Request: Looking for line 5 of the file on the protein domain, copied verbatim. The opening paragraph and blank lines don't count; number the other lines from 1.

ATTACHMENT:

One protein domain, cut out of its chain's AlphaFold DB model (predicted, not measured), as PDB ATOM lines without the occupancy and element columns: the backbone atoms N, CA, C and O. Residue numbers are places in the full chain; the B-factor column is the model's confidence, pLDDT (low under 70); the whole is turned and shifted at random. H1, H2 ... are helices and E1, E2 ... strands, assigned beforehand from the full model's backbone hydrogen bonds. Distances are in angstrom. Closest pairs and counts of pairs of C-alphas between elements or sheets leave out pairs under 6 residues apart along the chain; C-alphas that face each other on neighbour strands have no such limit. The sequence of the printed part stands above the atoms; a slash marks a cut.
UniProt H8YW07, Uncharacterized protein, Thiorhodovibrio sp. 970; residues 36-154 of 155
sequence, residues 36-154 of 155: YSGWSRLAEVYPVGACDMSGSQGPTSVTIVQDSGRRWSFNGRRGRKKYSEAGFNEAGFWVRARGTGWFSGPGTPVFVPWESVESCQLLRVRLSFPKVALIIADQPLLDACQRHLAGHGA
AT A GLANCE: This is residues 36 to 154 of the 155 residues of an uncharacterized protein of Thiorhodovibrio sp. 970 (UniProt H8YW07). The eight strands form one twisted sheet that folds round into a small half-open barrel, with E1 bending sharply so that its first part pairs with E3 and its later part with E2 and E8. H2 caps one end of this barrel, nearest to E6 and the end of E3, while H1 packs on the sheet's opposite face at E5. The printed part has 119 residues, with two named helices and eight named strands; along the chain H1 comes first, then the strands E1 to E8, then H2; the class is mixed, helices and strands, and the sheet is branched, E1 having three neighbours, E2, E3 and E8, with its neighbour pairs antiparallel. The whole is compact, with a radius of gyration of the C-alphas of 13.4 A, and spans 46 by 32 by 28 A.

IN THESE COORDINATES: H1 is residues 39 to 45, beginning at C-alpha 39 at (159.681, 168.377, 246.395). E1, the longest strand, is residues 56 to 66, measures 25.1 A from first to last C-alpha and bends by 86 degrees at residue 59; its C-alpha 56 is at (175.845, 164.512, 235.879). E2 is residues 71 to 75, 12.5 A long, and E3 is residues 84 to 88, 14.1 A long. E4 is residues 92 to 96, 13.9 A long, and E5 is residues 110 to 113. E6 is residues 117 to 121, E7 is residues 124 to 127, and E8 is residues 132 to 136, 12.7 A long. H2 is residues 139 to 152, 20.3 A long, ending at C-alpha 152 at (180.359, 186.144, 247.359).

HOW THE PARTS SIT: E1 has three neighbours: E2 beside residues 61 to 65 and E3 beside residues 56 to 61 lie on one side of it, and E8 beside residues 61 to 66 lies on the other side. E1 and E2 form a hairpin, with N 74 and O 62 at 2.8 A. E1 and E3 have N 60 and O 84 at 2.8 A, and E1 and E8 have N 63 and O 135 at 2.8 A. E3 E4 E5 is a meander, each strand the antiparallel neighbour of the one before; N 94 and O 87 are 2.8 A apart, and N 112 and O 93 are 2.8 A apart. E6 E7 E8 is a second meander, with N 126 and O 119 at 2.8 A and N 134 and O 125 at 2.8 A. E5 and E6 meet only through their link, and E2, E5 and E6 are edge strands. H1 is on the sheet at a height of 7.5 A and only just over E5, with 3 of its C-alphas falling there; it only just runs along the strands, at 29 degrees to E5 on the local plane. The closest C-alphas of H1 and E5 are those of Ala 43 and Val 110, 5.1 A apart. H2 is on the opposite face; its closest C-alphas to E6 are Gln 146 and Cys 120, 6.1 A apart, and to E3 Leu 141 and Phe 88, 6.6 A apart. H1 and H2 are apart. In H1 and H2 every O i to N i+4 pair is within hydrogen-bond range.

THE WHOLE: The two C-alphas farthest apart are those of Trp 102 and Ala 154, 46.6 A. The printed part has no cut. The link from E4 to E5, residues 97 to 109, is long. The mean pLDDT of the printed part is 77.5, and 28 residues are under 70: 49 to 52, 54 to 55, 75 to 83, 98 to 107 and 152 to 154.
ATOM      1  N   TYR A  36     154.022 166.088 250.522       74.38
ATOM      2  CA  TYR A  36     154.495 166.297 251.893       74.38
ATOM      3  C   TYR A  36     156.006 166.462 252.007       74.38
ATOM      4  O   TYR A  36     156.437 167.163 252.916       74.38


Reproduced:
HOW THE PARTS SIT: E1 has three neighbours: E2 beside residues 61 to 65 and E3 beside residues 56 to 61 lie on one side of it, and E8 beside residues 61 to 66 lies on the other side. E1 and E2 form a hairpin, with N 74 and O 62 at 2.8 A. E1 and E3 have N 60 and O 84 at 2.8 A, and E1 and E8 have N 63 and O 135 at 2.8 A. E3 E4 E5 is a meander, each strand the antiparallel neighbour of the one before; N 94 and O 87 are 2.8 A apart, and N 112 and O 93 are 2.8 A apart. E6 E7 E8 is a second meander, with N 126 and O 119 at 2.8 A and N 134 and O 125 at 2.8 A. E5 and E6 meet only through their link, and E2, E5 and E6 are edge strands. H1 is on the sheet at a height of 7.5 A and only just over E5, with 3 of its C-alphas falling there; it only just runs along the strands, at 29 degrees to E5 on the local plane. The closest C-alphas of H1 and E5 are those of Ala 43 and Val 110, 5.1 A apart. H2 is on the opposite face; its closest C-alphas to E6 are Gln 146 and Cys 120, 6.1 A apart, and to E3 Leu 141 and Phe 88, 6.6 A apart. H1 and H2 are apart. In H1 and H2 every O i to N i+4 pair is within hydrogen-bond range.